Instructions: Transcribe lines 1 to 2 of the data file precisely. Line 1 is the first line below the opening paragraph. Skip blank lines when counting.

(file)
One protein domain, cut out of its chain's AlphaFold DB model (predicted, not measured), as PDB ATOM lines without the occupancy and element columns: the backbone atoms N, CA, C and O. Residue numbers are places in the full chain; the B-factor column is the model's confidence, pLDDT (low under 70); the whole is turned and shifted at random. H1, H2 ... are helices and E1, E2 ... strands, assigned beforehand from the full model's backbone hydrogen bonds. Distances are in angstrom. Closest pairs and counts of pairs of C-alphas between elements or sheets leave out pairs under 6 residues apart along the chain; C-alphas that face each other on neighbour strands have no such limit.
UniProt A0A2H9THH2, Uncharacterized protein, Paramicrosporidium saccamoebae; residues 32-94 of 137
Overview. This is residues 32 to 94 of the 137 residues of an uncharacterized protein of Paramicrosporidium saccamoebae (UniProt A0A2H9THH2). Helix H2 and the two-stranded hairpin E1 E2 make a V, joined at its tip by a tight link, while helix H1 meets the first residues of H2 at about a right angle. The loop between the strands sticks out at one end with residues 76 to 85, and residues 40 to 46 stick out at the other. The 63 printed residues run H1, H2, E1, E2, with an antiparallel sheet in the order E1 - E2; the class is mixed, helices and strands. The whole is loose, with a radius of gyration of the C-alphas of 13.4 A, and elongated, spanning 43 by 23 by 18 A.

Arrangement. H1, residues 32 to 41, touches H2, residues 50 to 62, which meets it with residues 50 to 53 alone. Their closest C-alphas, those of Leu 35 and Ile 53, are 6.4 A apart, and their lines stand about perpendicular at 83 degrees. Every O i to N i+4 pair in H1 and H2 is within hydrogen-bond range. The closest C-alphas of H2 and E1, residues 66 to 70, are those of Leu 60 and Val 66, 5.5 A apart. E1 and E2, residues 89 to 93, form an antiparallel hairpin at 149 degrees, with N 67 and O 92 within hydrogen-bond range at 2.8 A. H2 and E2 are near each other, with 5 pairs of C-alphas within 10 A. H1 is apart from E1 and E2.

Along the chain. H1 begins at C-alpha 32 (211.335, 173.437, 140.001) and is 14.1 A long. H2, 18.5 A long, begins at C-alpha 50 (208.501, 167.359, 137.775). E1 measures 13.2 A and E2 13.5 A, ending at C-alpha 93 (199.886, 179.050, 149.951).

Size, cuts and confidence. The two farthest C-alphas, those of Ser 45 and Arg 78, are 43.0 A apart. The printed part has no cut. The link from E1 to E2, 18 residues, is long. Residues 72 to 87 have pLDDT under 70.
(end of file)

UniProt A0A2H9THH2, Uncharacterized protein, Paramicrosporidium saccamoebae; residues 32-94 of 137
Overview. This is residues 32 to 94 of the 137 residues of an uncharacterized protein of Paramicrosporidium saccamoebae (UniProt A0A2H9THH2). Helix H2 and the two-stranded hairpin E1 E2 make a V, joined at its tip by a tight link, while helix H1 meets the first residues of H2 at about a right angle. The loop between the strands sticks out at one end with residues 76 to 85, and residues 40 to 46 stick out at the other. The 63 printed residues run H1, H2, E1, E2, with an antiparallel sheet in the order E1 - E2; the class is mixed, helices and strands. The whole is loose, with a radius of gyration of the C-alphas of 13.4 A, and elongated, spanning 43 by 23 by 18 A.